People forget that we tried "containment" with Iraq for a decade -- no-fly zones, sanctions, etc. That didn't work. Even the UN subverted it. Finally, something had to give. If anyone thinks that if we didn't need oil, we could just ignore the Middle East and "let them kill each other," he's sadly mistaken. They're not afraid to come and get us where we are. They've already done it. Twice, in fact.
What? Did you forget the same group tried to blow up the World Trade Center in 1993?
People are forgetting 9/11, as surely as they've forgotten that 1993 bombing.
Tuesday, January 9, 2007
Fascism is Good for "Those People"
Here's some irony for you: The same Americans with their undies in a bunch, worried that President Bush is "dismantling the Constitution" and taking away all their civil liberties, tend to be the people telling us now that Iraq was better off under Sadam, because "at least people could walk down the street without getting blown up." Or that Somalia was better off under the Islamic Courts Union, or Afghanistan better off under the Taliban, "because at least there was order."
I guess fascism is good for other people.
As for being "safer" under the tyrants, that depends. I guess you were safe as long as you did what they wanted. Otherwise, you'd be rounded up and shot. And you couldn't defend yourself, because it was all legal and official.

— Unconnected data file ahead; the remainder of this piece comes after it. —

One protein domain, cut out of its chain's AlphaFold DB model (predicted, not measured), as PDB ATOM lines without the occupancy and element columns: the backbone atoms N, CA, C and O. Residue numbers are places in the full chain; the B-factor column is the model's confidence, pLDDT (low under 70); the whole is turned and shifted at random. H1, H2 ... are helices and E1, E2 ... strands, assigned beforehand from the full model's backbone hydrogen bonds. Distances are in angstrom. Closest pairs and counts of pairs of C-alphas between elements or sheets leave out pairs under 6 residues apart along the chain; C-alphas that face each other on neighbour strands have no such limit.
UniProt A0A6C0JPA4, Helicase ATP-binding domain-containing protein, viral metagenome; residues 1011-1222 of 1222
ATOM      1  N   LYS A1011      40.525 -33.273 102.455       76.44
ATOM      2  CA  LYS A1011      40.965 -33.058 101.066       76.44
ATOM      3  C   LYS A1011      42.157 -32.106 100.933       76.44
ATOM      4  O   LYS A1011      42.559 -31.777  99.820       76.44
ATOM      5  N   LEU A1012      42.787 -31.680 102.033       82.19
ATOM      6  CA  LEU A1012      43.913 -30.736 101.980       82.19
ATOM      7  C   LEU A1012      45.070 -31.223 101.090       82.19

Hey, 60 years ago people said, "At least Mussolini made the trains run on time."
Tuesday, January 9, 2007
Bums and Thieves "on Principle"
I previously mentioned a group of people in San Francisco who, calling themselves "The Compact," pledged to live the past year without buying new items (with a few exceptions), instead relying on used items and things they can get for free. Here's an update on how the year went for them. Some have pledged to continue living this way.
If you'd like to read the wider-ranging post in which I first mentioned them, click here.
This current story also mentions people called "freegans."
As it turned out, The Compact was modest as far as economic boycotts go. Several cities in the United States and Europe have communities of "freegans," people whose contempt for consumerism is so complete they eat food foraged from trash bins whenever possible, train hop and sleep in abandoned buildings on principle.